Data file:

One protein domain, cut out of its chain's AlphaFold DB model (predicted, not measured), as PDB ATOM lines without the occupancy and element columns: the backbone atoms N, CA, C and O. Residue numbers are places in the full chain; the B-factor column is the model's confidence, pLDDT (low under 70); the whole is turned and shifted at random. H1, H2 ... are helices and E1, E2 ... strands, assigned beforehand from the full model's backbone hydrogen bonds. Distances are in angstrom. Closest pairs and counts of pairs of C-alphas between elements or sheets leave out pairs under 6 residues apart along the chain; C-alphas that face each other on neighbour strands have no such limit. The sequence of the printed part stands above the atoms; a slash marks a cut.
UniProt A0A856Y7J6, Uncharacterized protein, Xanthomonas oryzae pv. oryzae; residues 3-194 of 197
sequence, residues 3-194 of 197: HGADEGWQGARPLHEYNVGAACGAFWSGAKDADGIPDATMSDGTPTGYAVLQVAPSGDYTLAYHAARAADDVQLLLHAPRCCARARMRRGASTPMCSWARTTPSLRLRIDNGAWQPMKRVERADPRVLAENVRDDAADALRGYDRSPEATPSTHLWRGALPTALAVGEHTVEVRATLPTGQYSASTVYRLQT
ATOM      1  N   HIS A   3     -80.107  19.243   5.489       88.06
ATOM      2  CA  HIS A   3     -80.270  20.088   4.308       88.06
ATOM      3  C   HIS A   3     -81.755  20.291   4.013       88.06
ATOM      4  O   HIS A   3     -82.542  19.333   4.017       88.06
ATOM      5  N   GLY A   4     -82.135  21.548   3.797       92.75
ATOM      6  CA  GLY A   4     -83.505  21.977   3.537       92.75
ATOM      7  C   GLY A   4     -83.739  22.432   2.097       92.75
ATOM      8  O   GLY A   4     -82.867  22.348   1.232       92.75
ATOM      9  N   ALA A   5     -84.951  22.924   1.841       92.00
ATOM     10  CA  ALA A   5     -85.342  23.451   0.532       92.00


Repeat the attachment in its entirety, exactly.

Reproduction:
One protein domain, cut out of its chain's AlphaFold DB model (predicted, not measured), as PDB ATOM lines without the occupancy and element columns: the backbone atoms N, CA, C and O. Residue numbers are places in the full chain; the B-factor column is the model's confidence, pLDDT (low under 70); the whole is turned and shifted at random. H1, H2 ... are helices and E1, E2 ... strands, assigned beforehand from the full model's backbone hydrogen bonds. Distances are in angstrom. Closest pairs and counts of pairs of C-alphas between elements or sheets leave out pairs under 6 residues apart along the chain; C-alphas that face each other on neighbour strands have no such limit. The sequence of the printed part stands above the atoms; a slash marks a cut.
UniProt A0A856Y7J6, Uncharacterized protein, Xanthomonas oryzae pv. oryzae; residues 3-194 of 197
sequence, residues 3-194 of 197: HGADEGWQGARPLHEYNVGAACGAFWSGAKDADGIPDATMSDGTPTGYAVLQVAPSGDYTLAYHAARAADDVQLLLHAPRCCARARMRRGASTPMCSWARTTPSLRLRIDNGAWQPMKRVERADPRVLAENVRDDAADALRGYDRSPEATPSTHLWRGALPTALAVGEHTVEVRATLPTGQYSASTVYRLQT
ATOM      1  N   HIS A   3     -80.107  19.243   5.489       88.06
ATOM      2  CA  HIS A   3     -80.270  20.088   4.308       88.06
ATOM      3  C   HIS A   3     -81.755  20.291   4.013       88.06
ATOM      4  O   HIS A   3     -82.542  19.333   4.017       88.06
ATOM      5  N   GLY A   4     -82.135  21.548   3.797       92.75
ATOM      6  CA  GLY A   4     -83.505  21.977   3.537       92.75
ATOM      7  C   GLY A   4     -83.739  22.432   2.097       92.75
ATOM      8  O   GLY A   4     -82.867  22.348   1.232       92.75
ATOM      9  N   ALA A   5     -84.951  22.924   1.841       92.00
ATOM     10  CA  ALA A   5     -85.342  23.451   0.532       92.00